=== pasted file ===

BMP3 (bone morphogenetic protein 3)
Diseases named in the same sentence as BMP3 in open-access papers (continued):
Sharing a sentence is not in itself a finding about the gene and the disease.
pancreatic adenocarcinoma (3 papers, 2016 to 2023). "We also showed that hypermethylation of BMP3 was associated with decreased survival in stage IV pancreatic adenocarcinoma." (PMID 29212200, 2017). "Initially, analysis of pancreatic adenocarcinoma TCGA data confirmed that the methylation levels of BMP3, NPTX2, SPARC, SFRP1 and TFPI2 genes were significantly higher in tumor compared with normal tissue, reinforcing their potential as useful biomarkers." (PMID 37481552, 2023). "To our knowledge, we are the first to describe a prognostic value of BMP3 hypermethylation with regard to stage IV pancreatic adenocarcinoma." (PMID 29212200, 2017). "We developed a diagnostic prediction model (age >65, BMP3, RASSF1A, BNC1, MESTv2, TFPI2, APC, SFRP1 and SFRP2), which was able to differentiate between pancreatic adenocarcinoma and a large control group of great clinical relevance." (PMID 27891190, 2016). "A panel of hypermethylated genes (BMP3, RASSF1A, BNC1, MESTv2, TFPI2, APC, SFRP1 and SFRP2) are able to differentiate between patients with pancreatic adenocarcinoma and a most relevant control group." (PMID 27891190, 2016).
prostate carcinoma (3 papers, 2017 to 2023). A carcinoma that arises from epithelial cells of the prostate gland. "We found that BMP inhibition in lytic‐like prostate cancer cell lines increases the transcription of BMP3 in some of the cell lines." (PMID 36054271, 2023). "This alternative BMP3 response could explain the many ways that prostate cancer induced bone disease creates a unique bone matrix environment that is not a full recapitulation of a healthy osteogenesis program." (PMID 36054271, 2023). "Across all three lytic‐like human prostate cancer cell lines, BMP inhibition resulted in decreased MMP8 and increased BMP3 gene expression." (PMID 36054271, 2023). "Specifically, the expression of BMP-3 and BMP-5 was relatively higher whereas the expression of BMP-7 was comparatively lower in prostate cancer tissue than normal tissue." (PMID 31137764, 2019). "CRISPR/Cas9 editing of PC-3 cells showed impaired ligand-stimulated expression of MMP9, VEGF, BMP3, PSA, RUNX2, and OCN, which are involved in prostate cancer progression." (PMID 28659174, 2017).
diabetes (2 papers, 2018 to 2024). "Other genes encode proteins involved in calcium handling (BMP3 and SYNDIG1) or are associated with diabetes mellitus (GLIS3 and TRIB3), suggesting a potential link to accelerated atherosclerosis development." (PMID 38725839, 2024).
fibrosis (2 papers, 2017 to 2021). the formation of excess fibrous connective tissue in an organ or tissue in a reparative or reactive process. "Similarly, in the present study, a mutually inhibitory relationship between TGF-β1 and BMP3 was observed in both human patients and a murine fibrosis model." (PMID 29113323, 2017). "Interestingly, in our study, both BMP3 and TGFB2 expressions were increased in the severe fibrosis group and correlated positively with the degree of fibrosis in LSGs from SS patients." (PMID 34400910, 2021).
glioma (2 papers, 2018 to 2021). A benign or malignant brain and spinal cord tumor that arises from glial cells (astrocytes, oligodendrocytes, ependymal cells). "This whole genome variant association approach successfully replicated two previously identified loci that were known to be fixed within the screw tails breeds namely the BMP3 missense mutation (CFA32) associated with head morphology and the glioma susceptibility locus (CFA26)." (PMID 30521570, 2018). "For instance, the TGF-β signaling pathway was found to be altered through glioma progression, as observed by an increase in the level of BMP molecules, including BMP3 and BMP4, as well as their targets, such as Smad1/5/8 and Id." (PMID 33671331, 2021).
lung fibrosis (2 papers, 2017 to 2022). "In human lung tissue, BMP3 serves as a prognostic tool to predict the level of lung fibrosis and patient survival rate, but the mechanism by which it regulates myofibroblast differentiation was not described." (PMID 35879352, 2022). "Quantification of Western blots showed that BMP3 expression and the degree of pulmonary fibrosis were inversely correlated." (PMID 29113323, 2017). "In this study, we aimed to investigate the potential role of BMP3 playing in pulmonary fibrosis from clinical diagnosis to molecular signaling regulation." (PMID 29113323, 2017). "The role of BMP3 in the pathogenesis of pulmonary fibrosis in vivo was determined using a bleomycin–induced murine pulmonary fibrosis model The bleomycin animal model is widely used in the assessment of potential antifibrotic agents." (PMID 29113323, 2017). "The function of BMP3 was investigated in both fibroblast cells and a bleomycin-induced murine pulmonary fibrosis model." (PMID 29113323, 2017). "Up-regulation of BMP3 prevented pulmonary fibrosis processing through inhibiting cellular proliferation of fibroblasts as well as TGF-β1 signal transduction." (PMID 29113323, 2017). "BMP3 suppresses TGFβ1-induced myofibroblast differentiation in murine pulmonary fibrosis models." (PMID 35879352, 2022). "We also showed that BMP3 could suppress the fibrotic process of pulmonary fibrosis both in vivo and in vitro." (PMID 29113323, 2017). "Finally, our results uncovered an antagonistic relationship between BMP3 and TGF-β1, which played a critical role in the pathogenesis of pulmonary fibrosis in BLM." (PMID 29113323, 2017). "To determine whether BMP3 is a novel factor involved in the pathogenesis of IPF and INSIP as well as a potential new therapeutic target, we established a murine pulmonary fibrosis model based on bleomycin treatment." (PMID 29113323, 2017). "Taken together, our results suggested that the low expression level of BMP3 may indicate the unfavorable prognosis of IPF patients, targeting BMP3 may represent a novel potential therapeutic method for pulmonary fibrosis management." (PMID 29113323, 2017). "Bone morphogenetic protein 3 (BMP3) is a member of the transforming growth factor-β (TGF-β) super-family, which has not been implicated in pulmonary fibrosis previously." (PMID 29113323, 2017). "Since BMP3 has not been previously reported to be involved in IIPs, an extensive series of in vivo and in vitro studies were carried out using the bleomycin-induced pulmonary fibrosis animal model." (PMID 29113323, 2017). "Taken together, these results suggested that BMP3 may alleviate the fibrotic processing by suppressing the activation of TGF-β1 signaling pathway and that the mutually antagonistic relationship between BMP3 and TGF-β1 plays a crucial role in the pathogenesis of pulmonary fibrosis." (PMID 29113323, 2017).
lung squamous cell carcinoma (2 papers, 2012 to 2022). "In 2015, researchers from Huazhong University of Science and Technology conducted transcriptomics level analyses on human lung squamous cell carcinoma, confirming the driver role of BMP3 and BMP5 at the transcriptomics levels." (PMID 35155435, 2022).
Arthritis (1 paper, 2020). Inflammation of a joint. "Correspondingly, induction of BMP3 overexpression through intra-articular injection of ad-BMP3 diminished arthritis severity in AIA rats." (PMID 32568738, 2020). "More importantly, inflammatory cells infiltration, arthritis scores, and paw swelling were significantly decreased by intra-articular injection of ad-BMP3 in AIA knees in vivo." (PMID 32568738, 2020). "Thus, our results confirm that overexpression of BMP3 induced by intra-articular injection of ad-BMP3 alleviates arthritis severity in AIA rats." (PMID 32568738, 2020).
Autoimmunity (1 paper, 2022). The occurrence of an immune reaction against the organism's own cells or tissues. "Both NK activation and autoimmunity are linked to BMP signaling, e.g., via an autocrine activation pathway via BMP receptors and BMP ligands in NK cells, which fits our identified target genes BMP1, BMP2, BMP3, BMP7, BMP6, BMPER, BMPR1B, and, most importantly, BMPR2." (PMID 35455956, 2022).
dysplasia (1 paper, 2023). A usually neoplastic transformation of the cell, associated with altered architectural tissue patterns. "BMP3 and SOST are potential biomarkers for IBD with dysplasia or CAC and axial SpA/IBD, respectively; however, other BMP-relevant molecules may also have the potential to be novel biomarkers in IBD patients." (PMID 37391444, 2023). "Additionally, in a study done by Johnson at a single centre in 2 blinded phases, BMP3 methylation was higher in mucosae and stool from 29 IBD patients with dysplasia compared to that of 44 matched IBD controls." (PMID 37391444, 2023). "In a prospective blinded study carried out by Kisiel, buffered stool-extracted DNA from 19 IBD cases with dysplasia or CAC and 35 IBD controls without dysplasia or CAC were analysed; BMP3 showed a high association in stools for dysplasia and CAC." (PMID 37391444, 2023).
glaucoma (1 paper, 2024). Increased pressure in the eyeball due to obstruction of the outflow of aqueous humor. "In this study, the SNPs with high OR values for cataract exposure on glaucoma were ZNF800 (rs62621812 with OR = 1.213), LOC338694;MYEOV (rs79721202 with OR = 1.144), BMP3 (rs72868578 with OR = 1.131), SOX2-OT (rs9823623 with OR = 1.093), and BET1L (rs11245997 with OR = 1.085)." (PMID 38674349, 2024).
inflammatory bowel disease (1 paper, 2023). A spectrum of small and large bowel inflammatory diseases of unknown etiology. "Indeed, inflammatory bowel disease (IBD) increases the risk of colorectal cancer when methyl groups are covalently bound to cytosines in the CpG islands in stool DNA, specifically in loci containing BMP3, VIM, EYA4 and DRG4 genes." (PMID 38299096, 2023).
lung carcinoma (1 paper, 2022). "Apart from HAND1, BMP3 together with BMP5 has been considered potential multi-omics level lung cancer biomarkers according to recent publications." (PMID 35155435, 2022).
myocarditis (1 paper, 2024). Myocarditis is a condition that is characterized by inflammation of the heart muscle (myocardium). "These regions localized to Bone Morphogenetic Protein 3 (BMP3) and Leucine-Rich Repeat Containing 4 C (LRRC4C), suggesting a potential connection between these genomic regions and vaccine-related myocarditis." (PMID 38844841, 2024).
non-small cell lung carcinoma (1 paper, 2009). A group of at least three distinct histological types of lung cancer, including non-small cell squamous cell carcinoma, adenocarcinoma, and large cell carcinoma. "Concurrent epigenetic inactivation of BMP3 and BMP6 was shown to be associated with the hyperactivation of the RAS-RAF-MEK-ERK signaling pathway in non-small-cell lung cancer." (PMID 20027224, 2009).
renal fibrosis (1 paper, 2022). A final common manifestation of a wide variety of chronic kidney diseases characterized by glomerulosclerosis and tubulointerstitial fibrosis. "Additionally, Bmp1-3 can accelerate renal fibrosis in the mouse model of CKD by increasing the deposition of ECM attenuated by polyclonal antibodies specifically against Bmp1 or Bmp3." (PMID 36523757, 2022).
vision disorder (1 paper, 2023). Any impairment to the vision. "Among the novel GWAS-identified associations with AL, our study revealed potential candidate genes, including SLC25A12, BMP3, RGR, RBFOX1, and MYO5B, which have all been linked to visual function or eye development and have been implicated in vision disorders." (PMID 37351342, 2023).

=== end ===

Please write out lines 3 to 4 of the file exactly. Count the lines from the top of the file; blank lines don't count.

Sharing a sentence is not in itself a finding about the gene and the disease.
pancreatic adenocarcinoma (3 papers, 2016 to 2023). "We also showed that hypermethylation of BMP3 was associated with decreased survival in stage IV pancreatic adenocarcinoma." (PMID 29212200, 2017). "Initially, analysis of pancreatic adenocarcinoma TCGA data confirmed that the methylation levels of BMP3, NPTX2, SPARC, SFRP1 and TFPI2 genes were significantly higher in tumor compared with normal tissue, reinforcing their potential as useful biomarkers." (PMID 37481552, 2023). "To our knowledge, we are the first to describe a prognostic value of BMP3 hypermethylation with regard to stage IV pancreatic adenocarcinoma." (PMID 29212200, 2017). "We developed a diagnostic prediction model (age >65, BMP3, RASSF1A, BNC1, MESTv2, TFPI2, APC, SFRP1 and SFRP2), which was able to differentiate between pancreatic adenocarcinoma and a large control group of great clinical relevance." (PMID 27891190, 2016). "A panel of hypermethylated genes (BMP3, RASSF1A, BNC1, MESTv2, TFPI2, APC, SFRP1 and SFRP2) are able to differentiate between patients with pancreatic adenocarcinoma and a most relevant control group." (PMID 27891190, 2016).